In concept, and in practice so far, this is a great project. As with any waste-disposal facility, there will be a time when it will fill up, but that is likely far beyond the lifetimes of our grandchildren. Why this facility has been restricted to military-generated waste is beyond me. I don’t have any answers, only the thought that, at the time (more than 20 years ago) when this facility was authorized, it was felt that opening the facility to commercial disposal would compromise its security. I would think that we might be past that point, now. If this project were opened to commercial waste, perhaps Yucca Mountain would, in fact, not be needed.

  2. Jim47

    I’m a Green, and have been for over a decade. Not that it has meant a whole lot, even in California. And I always vote the person, never the party. I despise people who vote a straight party line merely because they think they should. What drivel!

    In any case, thank you, Max. It is always nice when people on opposite sides of an issue can agree on some things 🙂 And Noelle, it would be nice, but until such time as pure research can fund itself, it will always be at the (at least partial) mercy of either government or industry, or both.

    What really worries me is the blog directly above this one: if Hillary becomes President, she says she’ll completely shut down Yucca Mountain. Now *that* is really forward-thinking, change-driven policy, isn’t it (he says with extreme sarcasm)?

    In any event, the concerns about growing piles of spent rods is genuine, and I agree completely that it cannot be ignored. At some point, Society (with a Capital ‘S’) has to start making some seriously-difficult decisions. We cannot continue as we have been. In some ways, the nuclear energy issue, as big as it is, is pretty small potatoes compared to things such as the huge number of bridges in this country which need to be inspected and strengthened, the growing population of prisoners and the decline in people’s abilities to pay their bills. None of the presidential candidates has really done much to address any of these 🙁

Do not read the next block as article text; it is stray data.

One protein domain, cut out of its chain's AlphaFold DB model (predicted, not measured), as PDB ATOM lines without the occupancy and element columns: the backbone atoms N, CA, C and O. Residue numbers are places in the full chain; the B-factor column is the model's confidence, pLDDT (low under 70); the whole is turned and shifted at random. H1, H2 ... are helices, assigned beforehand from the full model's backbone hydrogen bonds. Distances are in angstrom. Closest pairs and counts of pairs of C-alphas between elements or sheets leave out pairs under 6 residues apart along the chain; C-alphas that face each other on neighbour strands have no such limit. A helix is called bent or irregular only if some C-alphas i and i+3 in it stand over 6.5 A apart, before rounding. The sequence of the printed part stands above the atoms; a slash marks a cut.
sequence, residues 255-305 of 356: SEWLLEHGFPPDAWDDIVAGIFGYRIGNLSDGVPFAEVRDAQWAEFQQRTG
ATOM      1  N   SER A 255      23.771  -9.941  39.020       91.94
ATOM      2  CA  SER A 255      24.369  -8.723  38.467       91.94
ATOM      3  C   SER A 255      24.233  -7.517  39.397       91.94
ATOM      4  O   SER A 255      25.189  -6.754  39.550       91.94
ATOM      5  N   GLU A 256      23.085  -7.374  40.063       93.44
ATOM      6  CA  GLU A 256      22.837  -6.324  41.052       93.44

3. Joffan

    “For the bleeding hearts who can’t wait to put another nuclear reactor on line, I can only wish you’d put more energy into finding a solution for waste management, and less into contributing to the problem.”

    I don’t think you mean “bleeding hearts”, but anyway let’s be clear what is happening here: Yucca Mountain repository is being denied funding that exists, that was set aside as part of the cost of the electricity and has now apparently been locked away by the federal government. This august institution also incidentally declared itself the only body allowed to dispose of spent fuel.

    However, since we obviously need to do something with nuclear waste, why don’t you use your concern about the issue and pick one of the possibilities? Have you even looked at the solutions, or do you prefer just to keep it a problem? For exaample, do you have an opinion on WIPP?

  4. Max

    I agree with you both. Jim, I know nothing of physics or nuclear energy, and doubt very much knowledge of same would lessen my concerns about growing stockpiles of high-level nuclear waste. It seems we’ve almost adopted a pollyannish attitude toward this subject, that everything is in good hands, and we’ll be taken care of. I don’t believe it for a moment.

    So, why don’t we all sit down now and write a letter, make a phone call, whatever, to get some action. I just hope you’re registered to vote, that counts.

    And thanks for the comments.

  5. Noelle dEstries

    I agree with Jim — the wall in Mexico can wait. Perhaps we should think of ways to rid science of the politicians and maybe we’ll get somewhere…

  6. Jim47

    For every engineering solution, there are five hundred politicians who screw it up. Do not blame this on “nuclear power”; the blame rests solidly and entirely upon the shoulders of the know-nothings in Washington D.C. and elsewhere who have absolutely no knowledge of physics, and do not care to educate themselves.

    BTW: I cannot change your mind; you must do that for yourself. If you don’t know much about physics or engineering, then you can’t begin to understand much about nuclear energy.

    As for the particular problem cited, write to your Congresspeople and demand that they restore funding to Yucca Mountain; surely this is a more important use of our tax money than building a wall along the Mexican border would be.